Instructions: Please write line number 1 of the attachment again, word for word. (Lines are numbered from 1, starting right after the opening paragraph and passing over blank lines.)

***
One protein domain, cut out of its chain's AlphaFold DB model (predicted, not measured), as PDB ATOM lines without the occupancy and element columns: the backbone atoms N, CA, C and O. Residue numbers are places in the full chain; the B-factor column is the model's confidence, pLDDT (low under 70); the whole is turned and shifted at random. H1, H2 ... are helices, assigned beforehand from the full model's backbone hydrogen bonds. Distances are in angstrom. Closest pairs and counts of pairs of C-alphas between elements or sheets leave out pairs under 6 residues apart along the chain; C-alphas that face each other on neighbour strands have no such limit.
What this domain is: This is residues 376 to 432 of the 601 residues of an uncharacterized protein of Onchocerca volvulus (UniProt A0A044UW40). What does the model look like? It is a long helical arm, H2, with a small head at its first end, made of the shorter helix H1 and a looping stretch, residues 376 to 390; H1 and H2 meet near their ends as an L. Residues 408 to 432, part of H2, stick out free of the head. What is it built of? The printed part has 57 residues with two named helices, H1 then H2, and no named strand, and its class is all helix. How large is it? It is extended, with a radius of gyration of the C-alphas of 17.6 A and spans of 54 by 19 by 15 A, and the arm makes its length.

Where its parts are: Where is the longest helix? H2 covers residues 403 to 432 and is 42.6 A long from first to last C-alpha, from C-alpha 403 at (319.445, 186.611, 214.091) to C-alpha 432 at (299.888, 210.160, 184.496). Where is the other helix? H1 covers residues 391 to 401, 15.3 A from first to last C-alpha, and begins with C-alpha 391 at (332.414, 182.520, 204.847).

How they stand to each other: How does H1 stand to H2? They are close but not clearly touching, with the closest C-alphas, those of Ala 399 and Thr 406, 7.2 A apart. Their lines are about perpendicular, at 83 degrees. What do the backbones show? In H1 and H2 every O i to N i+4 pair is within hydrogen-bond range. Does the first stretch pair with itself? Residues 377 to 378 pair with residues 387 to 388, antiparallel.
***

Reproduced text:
What this domain is: This is residues 376 to 432 of the 601 residues of an uncharacterized protein of Onchocerca volvulus (UniProt A0A044UW40). What does the model look like? It is a long helical arm, H2, with a small head at its first end, made of the shorter helix H1 and a looping stretch, residues 376 to 390; H1 and H2 meet near their ends as an L. Residues 408 to 432, part of H2, stick out free of the head. What is it built of? The printed part has 57 residues with two named helices, H1 then H2, and no named strand, and its class is all helix. How large is it? It is extended, with a radius of gyration of the C-alphas of 17.6 A and spans of 54 by 19 by 15 A, and the arm makes its length.